Plankton had a rough start to life: He was one of about 100 kittens and cats rescued from a hoarding situation in a two-bedroom apartment in late 2013 and suffered renal failure. For years, potential pet parents passed up on the handsome black-coated little dude because of his condition, and the thrice-weekly infusion of liquids he needs to stay healthy, even though staff at the shelter say he takes the infusions like a champ.
Ashlee Haughtaling read about Plankton in a Feb. 15 article by the Kingston Daily Freeman, a New York newspaper covering the mostly-rural Ulster County about 75 miles north of New York City.
Haughtaling had a dog who suffered from kidney problems as well, so she knew what caring for Plankton would entail. She reached out to the county SPCA immediately.
“I thought it was so sad that no one was adopting him because he had a medical condition,” she said, per the SPCA. “The fact that he had been there for so long, it really hit home for me. Sick cats need homes, too.”
Ashleey and her mother Ann Houghtaling took Plankton home six days later. For the first time, the 6 1/2-year-old cat has a place to call home. He gets along well with other cats, the shelter said, and he’s got a pair of new feline friends, Nutmeg and Boots, in his new home as well.
A shadowy group of Russians are behind a complex and nefarious plot to discredit Buddy, sources allege.
The Russian operatives were behind the recent Time magazine snub in which Buddy was ludicrously excluded from a top 10 cat list, several cats with knowledge of the operation meowed on condition of anonymity.
Deep-cover Russian agents have also worked to sully Buddy’s reputation as a heroic American feline by seeding social media with anti-Buddesian sentiment and viral content.
One Youtube video purports to show Buddy running terrified from a vacuum, but a spokesman for Buddy said the Russians used a similar-looking silver tabby to film the fabricated incident.
“The Buddy double was convincing, but anyone can see for themselves the cat in the video isn’t muscular enough to pass for His Grace,” spokesman Purrcy Pressman told reporters. “Vladimew Pootin and the Russians are underestimating the intelligence of the everycat if they think kitties will believe Buddy would run from a vacuum.”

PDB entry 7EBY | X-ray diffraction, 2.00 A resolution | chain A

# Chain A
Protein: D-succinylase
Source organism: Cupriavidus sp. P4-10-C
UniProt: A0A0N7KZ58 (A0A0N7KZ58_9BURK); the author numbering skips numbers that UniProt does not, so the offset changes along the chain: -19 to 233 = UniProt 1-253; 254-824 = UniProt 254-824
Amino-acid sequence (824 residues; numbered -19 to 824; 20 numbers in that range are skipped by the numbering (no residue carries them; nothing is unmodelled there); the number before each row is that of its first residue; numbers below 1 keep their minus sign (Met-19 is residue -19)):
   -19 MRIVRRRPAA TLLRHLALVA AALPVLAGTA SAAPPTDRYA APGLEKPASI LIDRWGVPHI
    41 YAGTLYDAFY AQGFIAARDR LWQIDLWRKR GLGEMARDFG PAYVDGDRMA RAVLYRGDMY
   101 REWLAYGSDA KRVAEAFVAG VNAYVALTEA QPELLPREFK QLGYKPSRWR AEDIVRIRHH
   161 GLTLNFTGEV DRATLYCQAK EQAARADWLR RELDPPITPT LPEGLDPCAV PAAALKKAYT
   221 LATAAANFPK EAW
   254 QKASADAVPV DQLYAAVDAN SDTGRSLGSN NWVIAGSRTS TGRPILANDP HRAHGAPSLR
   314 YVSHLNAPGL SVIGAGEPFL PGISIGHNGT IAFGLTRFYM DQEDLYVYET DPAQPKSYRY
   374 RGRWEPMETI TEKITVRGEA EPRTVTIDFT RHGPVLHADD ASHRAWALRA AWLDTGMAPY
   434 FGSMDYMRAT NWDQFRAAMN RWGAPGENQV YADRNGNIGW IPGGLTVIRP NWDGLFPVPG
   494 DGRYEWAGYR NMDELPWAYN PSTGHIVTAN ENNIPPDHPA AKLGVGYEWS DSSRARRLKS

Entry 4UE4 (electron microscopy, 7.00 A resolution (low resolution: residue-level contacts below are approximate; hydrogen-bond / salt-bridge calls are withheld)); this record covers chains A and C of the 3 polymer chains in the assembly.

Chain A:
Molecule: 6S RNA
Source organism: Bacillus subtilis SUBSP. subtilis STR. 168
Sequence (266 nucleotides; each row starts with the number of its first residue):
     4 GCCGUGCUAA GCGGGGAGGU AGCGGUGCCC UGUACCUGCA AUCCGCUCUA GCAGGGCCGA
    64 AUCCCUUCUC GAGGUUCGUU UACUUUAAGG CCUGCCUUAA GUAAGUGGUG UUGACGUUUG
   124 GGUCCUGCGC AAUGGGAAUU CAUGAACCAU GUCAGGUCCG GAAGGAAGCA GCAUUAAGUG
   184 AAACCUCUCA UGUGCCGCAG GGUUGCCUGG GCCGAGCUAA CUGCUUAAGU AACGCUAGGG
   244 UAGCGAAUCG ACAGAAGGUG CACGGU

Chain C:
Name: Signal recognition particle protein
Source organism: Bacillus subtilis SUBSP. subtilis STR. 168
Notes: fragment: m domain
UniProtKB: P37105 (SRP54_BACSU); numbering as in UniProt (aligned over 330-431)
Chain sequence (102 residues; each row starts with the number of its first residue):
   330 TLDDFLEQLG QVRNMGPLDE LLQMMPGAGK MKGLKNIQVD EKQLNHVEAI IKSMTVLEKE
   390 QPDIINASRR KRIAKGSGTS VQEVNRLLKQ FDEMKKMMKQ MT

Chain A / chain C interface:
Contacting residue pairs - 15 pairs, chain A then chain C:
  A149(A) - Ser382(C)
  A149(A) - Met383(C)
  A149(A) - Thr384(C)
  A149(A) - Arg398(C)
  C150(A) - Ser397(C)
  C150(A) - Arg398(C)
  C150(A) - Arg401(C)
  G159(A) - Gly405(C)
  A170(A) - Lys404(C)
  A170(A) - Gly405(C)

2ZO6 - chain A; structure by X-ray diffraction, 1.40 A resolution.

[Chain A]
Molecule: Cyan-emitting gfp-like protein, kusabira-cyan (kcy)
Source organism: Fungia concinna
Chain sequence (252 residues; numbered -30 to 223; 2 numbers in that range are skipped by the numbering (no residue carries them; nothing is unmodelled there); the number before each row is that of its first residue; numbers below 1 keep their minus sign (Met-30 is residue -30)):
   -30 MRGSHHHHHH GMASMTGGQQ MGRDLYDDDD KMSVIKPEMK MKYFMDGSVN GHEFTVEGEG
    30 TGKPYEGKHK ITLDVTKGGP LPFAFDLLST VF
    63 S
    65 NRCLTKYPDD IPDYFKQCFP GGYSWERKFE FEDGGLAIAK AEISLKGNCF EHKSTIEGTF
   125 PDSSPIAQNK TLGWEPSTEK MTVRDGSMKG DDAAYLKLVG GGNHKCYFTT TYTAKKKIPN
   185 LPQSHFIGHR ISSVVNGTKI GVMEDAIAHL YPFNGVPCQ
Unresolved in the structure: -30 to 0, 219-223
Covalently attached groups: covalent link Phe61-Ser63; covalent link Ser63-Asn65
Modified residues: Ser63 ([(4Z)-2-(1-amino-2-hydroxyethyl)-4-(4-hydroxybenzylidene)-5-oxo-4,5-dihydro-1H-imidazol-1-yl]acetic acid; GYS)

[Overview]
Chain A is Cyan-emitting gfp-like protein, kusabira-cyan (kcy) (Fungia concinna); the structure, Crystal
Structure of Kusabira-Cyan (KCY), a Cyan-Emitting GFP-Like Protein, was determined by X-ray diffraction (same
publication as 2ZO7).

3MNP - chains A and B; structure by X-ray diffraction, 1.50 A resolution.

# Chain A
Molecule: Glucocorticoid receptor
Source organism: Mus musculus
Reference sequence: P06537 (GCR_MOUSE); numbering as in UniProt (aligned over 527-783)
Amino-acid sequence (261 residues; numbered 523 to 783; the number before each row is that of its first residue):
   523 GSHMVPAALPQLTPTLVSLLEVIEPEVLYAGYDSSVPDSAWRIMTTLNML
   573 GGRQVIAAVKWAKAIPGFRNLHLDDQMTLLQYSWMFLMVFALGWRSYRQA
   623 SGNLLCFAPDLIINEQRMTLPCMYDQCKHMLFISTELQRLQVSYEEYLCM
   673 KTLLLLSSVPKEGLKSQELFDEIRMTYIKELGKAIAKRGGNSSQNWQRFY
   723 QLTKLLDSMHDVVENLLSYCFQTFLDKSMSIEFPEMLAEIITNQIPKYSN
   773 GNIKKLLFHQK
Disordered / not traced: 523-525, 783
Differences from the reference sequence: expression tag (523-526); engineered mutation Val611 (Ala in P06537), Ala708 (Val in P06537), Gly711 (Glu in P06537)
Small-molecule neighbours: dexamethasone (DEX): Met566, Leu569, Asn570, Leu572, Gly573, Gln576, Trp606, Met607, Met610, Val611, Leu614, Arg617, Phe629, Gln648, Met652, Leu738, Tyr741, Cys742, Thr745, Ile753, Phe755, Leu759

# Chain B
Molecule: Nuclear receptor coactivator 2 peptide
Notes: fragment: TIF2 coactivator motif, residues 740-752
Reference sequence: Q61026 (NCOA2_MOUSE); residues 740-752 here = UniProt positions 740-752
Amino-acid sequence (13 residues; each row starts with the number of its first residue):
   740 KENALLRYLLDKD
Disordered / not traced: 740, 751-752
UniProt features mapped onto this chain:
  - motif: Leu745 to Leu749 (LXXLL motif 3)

Allegations of Russian involvement weren’t a surprise to feline officials, who blame the KGB (Kitty Gaslighting Bureau) for most of the salacious rumors circulating in the feline world over the past five years.
Those same KGB agents were responsible for tabloid stories that alleged Streetcat Bob’s name was found in a little black book when the FBI — Feline Bureau of Investigators — raided a purrstitution ring in November, sources say.
“These Russians are dangerous,” National Security Adviser Saul Berenson said. “Just look at what they did to Carrie Meowthison, one of our best agents. Buddy would do well to keep a low profile for the time being.”
Yvgeny Groomov, a spokesman for the Russian embassy, denied the allegations, but nonetheless said the KGB was in possession of kompromat that could destroy the reputations of famous American felines.
“Buddy is like small child, he is insignificant to Motherland,” Groomov said. “Real story is about how Americans are always using Russia as scapecat for all things going wrong. We say to the Americans, thank you for allowing us live in your heads free of rent.”
Chronicling the adventures of Buddy the Cat and his various criminal enterprises.